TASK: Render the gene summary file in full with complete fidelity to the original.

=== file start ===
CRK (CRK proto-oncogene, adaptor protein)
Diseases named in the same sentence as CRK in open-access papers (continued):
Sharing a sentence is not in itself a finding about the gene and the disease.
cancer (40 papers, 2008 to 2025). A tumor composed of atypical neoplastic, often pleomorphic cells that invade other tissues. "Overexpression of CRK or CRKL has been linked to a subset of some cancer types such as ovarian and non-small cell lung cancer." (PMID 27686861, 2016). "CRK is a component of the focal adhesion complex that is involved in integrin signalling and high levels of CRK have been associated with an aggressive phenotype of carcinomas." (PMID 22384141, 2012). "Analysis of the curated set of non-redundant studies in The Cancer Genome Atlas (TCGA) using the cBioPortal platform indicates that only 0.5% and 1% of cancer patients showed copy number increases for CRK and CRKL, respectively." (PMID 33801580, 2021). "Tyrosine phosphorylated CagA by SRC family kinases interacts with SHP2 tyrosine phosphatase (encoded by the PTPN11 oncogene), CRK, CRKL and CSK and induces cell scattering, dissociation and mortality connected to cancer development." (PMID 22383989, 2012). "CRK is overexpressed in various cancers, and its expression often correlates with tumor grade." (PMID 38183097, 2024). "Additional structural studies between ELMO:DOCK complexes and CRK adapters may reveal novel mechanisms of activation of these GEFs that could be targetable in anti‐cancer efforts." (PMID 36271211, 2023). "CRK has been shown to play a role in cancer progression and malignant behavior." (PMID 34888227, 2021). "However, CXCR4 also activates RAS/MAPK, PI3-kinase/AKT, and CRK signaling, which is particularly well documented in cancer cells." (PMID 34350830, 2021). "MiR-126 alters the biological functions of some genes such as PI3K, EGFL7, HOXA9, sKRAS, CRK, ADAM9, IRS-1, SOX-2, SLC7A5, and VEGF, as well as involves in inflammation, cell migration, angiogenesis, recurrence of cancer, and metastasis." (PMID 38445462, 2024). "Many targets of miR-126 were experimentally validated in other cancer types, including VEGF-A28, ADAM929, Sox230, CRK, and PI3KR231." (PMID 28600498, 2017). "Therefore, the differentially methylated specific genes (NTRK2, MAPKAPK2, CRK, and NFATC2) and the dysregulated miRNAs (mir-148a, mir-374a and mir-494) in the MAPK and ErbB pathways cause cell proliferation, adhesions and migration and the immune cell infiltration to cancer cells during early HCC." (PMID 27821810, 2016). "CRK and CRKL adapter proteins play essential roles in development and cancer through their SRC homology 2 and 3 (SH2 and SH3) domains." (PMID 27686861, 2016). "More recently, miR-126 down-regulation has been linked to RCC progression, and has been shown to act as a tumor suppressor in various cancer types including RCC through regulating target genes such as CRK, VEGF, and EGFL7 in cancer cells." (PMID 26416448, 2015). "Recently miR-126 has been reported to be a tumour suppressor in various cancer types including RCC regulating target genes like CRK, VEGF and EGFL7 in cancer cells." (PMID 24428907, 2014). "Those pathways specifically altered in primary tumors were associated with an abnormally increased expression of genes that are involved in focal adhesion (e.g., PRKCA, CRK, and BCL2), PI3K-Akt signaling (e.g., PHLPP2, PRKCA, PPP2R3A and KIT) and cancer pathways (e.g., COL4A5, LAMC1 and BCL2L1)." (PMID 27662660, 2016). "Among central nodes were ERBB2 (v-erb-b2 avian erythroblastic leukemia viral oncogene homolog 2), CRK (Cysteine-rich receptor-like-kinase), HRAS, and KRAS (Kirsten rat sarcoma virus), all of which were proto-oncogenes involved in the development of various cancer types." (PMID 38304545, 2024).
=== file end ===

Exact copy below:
CRK (CRK proto-oncogene, adaptor protein)
Diseases named in the same sentence as CRK in open-access papers (continued):
Sharing a sentence is not in itself a finding about the gene and the disease.
cancer (40 papers, 2008 to 2025). A tumor composed of atypical neoplastic, often pleomorphic cells that invade other tissues. "Overexpression of CRK or CRKL has been linked to a subset of some cancer types such as ovarian and non-small cell lung cancer." (PMID 27686861, 2016). "CRK is a component of the focal adhesion complex that is involved in integrin signalling and high levels of CRK have been associated with an aggressive phenotype of carcinomas." (PMID 22384141, 2012). "Analysis of the curated set of non-redundant studies in The Cancer Genome Atlas (TCGA) using the cBioPortal platform indicates that only 0.5% and 1% of cancer patients showed copy number increases for CRK and CRKL, respectively." (PMID 33801580, 2021). "Tyrosine phosphorylated CagA by SRC family kinases interacts with SHP2 tyrosine phosphatase (encoded by the PTPN11 oncogene), CRK, CRKL and CSK and induces cell scattering, dissociation and mortality connected to cancer development." (PMID 22383989, 2012). "CRK is overexpressed in various cancers, and its expression often correlates with tumor grade." (PMID 38183097, 2024). "Additional structural studies between ELMO:DOCK complexes and CRK adapters may reveal novel mechanisms of activation of these GEFs that could be targetable in anti‐cancer efforts." (PMID 36271211, 2023). "CRK has been shown to play a role in cancer progression and malignant behavior." (PMID 34888227, 2021). "However, CXCR4 also activates RAS/MAPK, PI3-kinase/AKT, and CRK signaling, which is particularly well documented in cancer cells." (PMID 34350830, 2021). "MiR-126 alters the biological functions of some genes such as PI3K, EGFL7, HOXA9, sKRAS, CRK, ADAM9, IRS-1, SOX-2, SLC7A5, and VEGF, as well as involves in inflammation, cell migration, angiogenesis, recurrence of cancer, and metastasis." (PMID 38445462, 2024). "Many targets of miR-126 were experimentally validated in other cancer types, including VEGF-A28, ADAM929, Sox230, CRK, and PI3KR231." (PMID 28600498, 2017). "Therefore, the differentially methylated specific genes (NTRK2, MAPKAPK2, CRK, and NFATC2) and the dysregulated miRNAs (mir-148a, mir-374a and mir-494) in the MAPK and ErbB pathways cause cell proliferation, adhesions and migration and the immune cell infiltration to cancer cells during early HCC." (PMID 27821810, 2016). "CRK and CRKL adapter proteins play essential roles in development and cancer through their SRC homology 2 and 3 (SH2 and SH3) domains." (PMID 27686861, 2016). "More recently, miR-126 down-regulation has been linked to RCC progression, and has been shown to act as a tumor suppressor in various cancer types including RCC through regulating target genes such as CRK, VEGF, and EGFL7 in cancer cells." (PMID 26416448, 2015). "Recently miR-126 has been reported to be a tumour suppressor in various cancer types including RCC regulating target genes like CRK, VEGF and EGFL7 in cancer cells." (PMID 24428907, 2014). "Those pathways specifically altered in primary tumors were associated with an abnormally increased expression of genes that are involved in focal adhesion (e.g., PRKCA, CRK, and BCL2), PI3K-Akt signaling (e.g., PHLPP2, PRKCA, PPP2R3A and KIT) and cancer pathways (e.g., COL4A5, LAMC1 and BCL2L1)." (PMID 27662660, 2016). "Among central nodes were ERBB2 (v-erb-b2 avian erythroblastic leukemia viral oncogene homolog 2), CRK (Cysteine-rich receptor-like-kinase), HRAS, and KRAS (Kirsten rat sarcoma virus), all of which were proto-oncogenes involved in the development of various cancer types." (PMID 38304545, 2024).